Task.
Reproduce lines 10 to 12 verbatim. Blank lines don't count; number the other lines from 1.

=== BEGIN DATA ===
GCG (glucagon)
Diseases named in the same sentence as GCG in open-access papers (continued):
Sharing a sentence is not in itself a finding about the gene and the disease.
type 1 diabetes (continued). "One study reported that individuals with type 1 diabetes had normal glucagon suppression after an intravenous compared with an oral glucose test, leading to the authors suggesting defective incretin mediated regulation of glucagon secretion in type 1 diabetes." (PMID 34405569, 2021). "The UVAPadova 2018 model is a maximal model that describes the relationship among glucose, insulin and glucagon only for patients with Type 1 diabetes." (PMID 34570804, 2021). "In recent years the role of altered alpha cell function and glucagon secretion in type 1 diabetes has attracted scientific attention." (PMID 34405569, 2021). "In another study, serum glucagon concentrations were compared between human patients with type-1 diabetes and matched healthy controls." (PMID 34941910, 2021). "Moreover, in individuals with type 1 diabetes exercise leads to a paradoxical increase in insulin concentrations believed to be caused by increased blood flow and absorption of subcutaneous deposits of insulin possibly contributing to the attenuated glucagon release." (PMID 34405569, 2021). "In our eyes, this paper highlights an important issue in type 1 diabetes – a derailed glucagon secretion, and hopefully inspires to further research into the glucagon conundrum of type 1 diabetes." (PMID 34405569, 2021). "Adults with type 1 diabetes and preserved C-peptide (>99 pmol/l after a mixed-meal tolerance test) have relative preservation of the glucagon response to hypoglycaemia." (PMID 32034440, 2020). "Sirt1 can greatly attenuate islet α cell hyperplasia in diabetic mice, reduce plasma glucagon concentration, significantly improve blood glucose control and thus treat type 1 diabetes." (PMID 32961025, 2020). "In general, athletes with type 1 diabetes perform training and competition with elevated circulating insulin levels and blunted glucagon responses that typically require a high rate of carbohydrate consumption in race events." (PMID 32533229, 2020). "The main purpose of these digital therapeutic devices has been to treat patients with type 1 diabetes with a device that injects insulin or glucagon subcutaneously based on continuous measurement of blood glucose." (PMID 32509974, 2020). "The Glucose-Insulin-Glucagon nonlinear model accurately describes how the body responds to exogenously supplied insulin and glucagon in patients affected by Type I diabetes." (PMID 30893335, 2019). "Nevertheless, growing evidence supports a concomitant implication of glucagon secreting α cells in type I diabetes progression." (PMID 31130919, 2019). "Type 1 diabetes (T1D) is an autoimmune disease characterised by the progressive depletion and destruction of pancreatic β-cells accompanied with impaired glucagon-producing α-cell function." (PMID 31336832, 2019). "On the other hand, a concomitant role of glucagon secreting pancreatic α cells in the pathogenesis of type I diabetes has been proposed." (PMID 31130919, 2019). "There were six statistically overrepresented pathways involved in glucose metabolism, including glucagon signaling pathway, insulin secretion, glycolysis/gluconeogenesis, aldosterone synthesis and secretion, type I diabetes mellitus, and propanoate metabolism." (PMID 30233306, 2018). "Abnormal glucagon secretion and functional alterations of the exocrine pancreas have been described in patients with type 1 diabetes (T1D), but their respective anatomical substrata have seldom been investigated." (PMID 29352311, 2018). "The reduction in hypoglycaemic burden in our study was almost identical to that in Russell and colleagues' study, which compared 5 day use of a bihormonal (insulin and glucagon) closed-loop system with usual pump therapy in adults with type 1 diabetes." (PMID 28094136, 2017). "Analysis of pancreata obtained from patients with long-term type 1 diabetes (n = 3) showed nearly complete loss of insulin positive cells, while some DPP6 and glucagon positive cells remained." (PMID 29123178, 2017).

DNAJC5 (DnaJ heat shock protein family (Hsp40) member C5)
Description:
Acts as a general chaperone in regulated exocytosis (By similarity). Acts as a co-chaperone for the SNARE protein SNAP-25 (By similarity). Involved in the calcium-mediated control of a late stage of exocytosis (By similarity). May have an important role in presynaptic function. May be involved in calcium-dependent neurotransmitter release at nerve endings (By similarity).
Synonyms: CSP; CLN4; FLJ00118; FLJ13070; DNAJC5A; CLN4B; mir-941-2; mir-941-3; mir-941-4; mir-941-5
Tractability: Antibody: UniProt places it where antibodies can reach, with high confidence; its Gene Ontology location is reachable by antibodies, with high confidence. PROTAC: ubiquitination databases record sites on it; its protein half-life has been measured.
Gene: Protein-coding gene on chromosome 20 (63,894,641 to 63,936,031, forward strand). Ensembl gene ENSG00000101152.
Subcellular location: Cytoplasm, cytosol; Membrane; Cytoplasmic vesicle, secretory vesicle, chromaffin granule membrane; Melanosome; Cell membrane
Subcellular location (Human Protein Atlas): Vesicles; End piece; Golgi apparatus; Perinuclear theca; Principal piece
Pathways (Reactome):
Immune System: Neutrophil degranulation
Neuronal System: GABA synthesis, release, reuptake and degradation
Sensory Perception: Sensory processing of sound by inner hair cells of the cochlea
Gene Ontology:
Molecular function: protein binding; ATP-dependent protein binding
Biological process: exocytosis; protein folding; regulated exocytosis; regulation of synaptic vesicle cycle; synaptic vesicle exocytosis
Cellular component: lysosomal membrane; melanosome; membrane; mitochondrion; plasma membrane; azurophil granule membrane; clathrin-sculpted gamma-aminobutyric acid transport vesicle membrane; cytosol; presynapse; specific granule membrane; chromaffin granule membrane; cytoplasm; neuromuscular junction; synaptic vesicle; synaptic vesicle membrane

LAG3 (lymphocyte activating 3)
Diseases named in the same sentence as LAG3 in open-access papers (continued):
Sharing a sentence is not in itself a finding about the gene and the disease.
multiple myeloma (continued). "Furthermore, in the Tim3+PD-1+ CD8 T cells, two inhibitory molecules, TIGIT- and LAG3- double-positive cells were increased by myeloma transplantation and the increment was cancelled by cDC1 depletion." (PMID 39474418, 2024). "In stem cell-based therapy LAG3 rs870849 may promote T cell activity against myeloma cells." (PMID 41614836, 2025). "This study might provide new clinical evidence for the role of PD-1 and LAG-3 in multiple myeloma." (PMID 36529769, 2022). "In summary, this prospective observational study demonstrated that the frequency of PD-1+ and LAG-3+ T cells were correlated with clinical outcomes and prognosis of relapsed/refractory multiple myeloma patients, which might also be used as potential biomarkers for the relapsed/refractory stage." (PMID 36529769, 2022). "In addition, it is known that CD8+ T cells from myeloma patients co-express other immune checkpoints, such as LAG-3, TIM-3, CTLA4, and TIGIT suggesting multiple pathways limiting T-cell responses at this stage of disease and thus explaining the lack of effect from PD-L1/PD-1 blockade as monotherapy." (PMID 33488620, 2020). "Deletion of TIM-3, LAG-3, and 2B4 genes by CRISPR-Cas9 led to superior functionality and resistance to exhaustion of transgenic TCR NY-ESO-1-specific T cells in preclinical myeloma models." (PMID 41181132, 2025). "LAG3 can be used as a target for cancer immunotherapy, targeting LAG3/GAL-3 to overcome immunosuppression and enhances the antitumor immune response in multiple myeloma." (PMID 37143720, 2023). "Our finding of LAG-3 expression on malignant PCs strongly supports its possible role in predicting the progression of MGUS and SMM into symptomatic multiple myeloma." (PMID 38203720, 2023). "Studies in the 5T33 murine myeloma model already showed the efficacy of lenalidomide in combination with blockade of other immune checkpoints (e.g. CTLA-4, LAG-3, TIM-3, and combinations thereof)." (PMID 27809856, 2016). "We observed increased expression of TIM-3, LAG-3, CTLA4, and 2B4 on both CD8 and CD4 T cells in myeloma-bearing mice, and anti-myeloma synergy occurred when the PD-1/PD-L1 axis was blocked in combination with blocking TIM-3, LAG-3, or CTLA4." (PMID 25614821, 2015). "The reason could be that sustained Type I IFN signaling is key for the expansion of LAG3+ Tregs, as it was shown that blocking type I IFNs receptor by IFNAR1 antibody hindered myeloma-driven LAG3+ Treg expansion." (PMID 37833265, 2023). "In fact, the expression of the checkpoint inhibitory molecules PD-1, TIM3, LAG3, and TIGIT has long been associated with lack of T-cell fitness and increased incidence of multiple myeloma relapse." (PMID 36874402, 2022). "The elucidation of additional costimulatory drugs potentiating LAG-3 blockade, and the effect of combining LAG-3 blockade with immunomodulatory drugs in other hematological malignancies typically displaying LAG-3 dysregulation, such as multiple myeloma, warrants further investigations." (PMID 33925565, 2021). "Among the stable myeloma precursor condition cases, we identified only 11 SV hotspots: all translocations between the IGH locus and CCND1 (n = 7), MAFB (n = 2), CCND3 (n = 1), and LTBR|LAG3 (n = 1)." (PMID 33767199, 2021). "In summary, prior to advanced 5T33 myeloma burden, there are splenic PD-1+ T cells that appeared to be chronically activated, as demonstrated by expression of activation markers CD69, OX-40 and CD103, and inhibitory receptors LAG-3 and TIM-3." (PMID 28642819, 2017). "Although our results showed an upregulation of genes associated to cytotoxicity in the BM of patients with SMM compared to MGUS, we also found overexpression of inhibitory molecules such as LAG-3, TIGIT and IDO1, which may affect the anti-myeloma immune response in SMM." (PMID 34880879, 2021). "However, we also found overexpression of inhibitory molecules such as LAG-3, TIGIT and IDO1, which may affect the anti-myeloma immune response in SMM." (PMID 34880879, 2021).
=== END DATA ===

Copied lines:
Gene: Protein-coding gene on chromosome 20 (63,894,641 to 63,936,031, forward strand). Ensembl gene ENSG00000101152.
Subcellular location: Cytoplasm, cytosol; Membrane; Cytoplasmic vesicle, secretory vesicle, chromaffin granule membrane; Melanosome; Cell membrane
Subcellular location (Human Protein Atlas): Vesicles; End piece; Golgi apparatus; Perinuclear theca; Principal piece